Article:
The Skeleton Twins
This movie asks a lot of Wiig and Hader. It asks them to navigate territory that’s both funny and dramatic, light and raw, goofy and…
With great power comes great comedy. Well, sometimes. Writers have spent the history of film mining the concept of people without any discernible skill sets turned into figures of authority. And the last few years have seen a lot of comedy mileage in the subgenre of man-children broken out of their doldrums by living lives distinctly not their own (that was the draw of “The Hangover” and “Jump Street” movies—normal guys in abnormal situations). Into both of these comedy pools, we can now throw “Let’s Be Cops,” with TV stars Jake Johnson and Damon Wayans Jr. (both of FOX’s “New Girl”) as a pair of average guys thrust into a life-changing dynamic when they pretend to be police officers.
The best of these movies contain enough edge to be cautionary tales. Don’t be the party animals of “The Hangover” every weekend or risk great bodily harm. The grass on the other side of the fence isn’t just a duller shade of green than we first expect but it’s laced with poison. There's no poison here. Despite a premise rife with potential dark humor, there’s too little edge in “Let’s Be Cops.” Director/co-writer Luke Greenfield chose wacky over witty and the result is a film with no sense of danger, no reason to care and not enough laughs to make the sitcomish handling of a strong premise forgivable.
Ryan (Johnson) is a mostly out-of-work actor whose most infamous credit is a commercial for STD medication. He’s not in a very good place. Neither is Justin (Wayans), a video game developer who doesn’t quite have the spine to stand up to his annoying boss (Jon Lajoie), who takes his hard work on a game about a police officer and turns it into Firefighters vs. Zombies. To research that game, Justin came into possession of a pair of legitimate police officer uniforms, and Ryan convinces his more uptight buddy that they should use them to attend a costume party reunion (that turns out to be more of a masquerade ball, further embarrassing our heroes). Dejected after the reunion reminds them of their recent failures, Ryan and Justin are walking the streets of L.A. when they realize that the uniform commands a certain kind of respect and admiration from the ladies. Why not be cops a little longer?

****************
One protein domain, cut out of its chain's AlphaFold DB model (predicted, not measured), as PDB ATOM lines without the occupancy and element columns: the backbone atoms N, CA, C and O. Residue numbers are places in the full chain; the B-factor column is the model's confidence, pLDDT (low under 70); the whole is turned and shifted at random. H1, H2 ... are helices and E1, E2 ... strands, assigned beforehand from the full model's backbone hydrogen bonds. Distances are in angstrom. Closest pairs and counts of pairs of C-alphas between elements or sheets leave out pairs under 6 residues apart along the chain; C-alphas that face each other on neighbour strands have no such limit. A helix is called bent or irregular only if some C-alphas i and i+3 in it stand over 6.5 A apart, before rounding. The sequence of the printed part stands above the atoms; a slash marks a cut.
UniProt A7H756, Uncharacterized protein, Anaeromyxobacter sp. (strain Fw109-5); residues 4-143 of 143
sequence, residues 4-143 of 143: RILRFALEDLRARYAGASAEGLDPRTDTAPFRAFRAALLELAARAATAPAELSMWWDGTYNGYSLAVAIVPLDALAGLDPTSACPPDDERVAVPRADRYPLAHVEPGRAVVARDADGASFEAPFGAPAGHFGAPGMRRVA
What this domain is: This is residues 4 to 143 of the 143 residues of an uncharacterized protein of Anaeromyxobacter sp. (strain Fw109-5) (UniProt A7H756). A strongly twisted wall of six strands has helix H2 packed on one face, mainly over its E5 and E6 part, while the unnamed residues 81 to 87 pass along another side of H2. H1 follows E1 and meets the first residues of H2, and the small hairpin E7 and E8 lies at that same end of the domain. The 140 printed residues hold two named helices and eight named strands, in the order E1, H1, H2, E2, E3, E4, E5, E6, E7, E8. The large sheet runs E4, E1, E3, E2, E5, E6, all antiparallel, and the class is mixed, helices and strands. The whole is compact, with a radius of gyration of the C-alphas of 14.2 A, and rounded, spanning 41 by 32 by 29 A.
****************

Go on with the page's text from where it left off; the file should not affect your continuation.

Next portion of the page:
Well, because it’s highly illegal and incredibly dangerous, of course. Justin realizes this and tries to put a stop to it but Ryan becomes relatively unhinged, buying a cop car on eBay and pulling people over. And the pair even gets involved in a real case involving the gorgeous daughter of a restaurant owner (Nina Dobrev), who becomes a love interest for Justin, and a maniacal gang leader played with physical fury by James D’ Arcy. Rob Riggle pops up as a real cop who crosses paths with the two while Keegan Michael Key steals a few scenes as an over-the-top dealer.
Those early montages of Johnson and Wayans breaking out of their shells by donning the outfits that give them the confidence to do so have a great comedic energy. These are two talented actors, and it looks like “Let’s Be Cops” is going to give them a chance to really find an audience they deserve with a breakout film. And then the film goes absolutely nowhere. To say that “Let’s Be Cops” spins its wheels tonally would be kind. “Paul Blart: Mall Cop” had more edge. The cops of "Superbad" had more edge. Whereas Johnson seems ready to do something truly dark—his character’s increasing willingness to push his false authority could have and should have sent this piece into “Observe and Report” levels of black humor—his writer/director doesn’t seem to want to go with him. Like so many sitcoms or Adam Sandler movies, “Let’s Be Cops” doesn’t take place in the real world. It’s a comedy universe without danger or repercussions. Worst of all, it simply doesn’t have the laughs to make the zany approach feel like the right one. Don’t be edgy, fine. But at least be funny.
This message came to me from a reader named Peter Svensland. He and a fr...
A new look at the role of hero and villain in Ridley Scott's "Blade Runner."
Part ten in Scout Tafoya's The Unloved series tackles "The Village."
White privilege, lived.